This is #1287 a 12” x 16" original oil painting by Beverly Carrick entitled, “That Rotten Bird." It's among her more beautiful works and is available for sale. You can see much more of her work at her Website, located at http://www.beverlycarrick.com or at Brian Carrick's Facebook page. At her Website, you will see not only more original oil paintings but also lithographs, giclees, prints, miniatures, photographs, and even her award-winning instructional video entitled, "Painting the Southwest with Beverly Carrick." Beverly has been painting for more than 60 years and is known around the world. Her work hangs in private and public galleries and is followed by a great many fans that circle the globe. We urge you to go to her Website NOW and view her work. It's possible that you will find something you like and will want to buy it for yourself, a friend, a loved one, or a neighbor! You will not be disappointed so please: do yourself a favor and go there IMMEDIATELY! Thank you, the Elemental News of the Day!

Cats



















CAVEAT:

NOTE: EVERYONE WHO WRITES FOR THE ELEMENTAL NEWS OF THE DAY DOES SO UNDER AN ALIAS DUE TO FREQUENT OPINIONS THAT MIGHT NOT ALWAYS BE ACCEPTABLE AT THEIR PLACES OF EMPLOYMENT. THANK YOU, Moses Scharbug III.







Magnolia Hilltop Brewers and What's Cookin' Productions Trademark of Quality and Symbol of Integrity. Copyright 05-10-2012, all rights reserved. No unauthorized reproductions of any of this material are permissible unless granted by written permission. Thank you, the Elemental News of the Day.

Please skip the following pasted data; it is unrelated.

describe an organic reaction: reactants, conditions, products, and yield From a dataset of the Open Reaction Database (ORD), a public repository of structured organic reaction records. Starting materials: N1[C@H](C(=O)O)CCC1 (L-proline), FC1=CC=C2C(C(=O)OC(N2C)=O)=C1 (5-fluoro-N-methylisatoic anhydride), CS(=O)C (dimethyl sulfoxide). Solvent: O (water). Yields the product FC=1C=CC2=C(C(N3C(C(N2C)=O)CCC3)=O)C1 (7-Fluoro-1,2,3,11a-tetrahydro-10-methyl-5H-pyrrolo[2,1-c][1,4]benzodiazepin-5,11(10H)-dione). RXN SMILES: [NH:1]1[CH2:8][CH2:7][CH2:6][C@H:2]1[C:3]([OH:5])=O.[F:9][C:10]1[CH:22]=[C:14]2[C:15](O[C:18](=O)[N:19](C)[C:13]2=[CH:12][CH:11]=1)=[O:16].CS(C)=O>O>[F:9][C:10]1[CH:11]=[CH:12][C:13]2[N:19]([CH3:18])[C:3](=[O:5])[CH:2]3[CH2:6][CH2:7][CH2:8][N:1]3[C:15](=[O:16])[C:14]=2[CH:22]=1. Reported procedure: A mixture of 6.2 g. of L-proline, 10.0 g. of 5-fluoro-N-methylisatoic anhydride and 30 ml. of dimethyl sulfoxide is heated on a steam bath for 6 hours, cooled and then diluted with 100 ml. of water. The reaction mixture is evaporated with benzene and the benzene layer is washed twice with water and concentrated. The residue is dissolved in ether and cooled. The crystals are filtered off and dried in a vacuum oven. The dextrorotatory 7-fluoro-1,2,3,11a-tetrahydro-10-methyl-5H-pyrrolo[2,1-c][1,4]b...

President: Garfield H. Johnson

Executive Vice President: Alvin T. Woliztnikistein

Publisher: B. Carrick

Assistant Publisher: Roland Carl Davis

Chief Editor: Stinkbug.

Assistant Editor: Moses Scharbug III

Mail Room: Jane Lee Tarzana (direct all mail here).

Proofreader: Amos Mosby Caruthers.

Beer: Smokehouse.































MAGNOLIA HILLTOP BREWERS PRODUCTIONS

Tags:

Fritz Schlependrecht, Hot Tuna, Side Dishes Seminar, Pasta Dishes, Pasta, Awesome Accompaniments, Accompaniments, French Cuisine, Classic Cooking, Comfort Foods, Jasmine Rice, Cheese Dishes,







Trademark of Quality c/o the Elemental News of the Day and Magnolia Hilltop Brewers Productions 2012 of Bakersfield, California, the United States of America.











Advertisements:







































































Chef Fritz

No comments:

Post a Comment

Please leave comments! Thanks! The American Institute of Culinary Politics-Elemental News of the Day!